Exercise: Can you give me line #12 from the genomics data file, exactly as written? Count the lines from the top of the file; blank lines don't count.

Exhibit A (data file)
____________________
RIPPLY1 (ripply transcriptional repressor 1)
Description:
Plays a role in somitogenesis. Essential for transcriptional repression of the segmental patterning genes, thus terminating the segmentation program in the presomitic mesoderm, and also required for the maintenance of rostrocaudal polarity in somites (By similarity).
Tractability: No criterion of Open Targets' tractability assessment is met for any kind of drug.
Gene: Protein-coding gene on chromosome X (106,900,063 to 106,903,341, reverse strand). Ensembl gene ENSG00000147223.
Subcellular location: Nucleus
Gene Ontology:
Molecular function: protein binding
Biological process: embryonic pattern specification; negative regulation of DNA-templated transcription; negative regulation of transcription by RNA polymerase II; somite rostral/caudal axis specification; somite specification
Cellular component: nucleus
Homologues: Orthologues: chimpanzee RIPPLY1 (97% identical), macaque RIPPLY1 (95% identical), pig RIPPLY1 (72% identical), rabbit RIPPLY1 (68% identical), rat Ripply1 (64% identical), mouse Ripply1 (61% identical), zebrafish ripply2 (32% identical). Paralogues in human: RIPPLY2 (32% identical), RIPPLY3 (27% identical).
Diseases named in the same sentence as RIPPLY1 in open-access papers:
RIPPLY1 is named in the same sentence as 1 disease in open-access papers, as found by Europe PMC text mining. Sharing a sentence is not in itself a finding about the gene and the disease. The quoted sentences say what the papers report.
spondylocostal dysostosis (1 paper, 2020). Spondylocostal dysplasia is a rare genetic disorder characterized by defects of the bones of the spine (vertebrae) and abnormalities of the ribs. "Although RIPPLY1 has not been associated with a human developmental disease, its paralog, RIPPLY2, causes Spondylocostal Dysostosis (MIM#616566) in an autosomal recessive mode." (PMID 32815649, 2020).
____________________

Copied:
Diseases named in the same sentence as RIPPLY1 in open-access papers: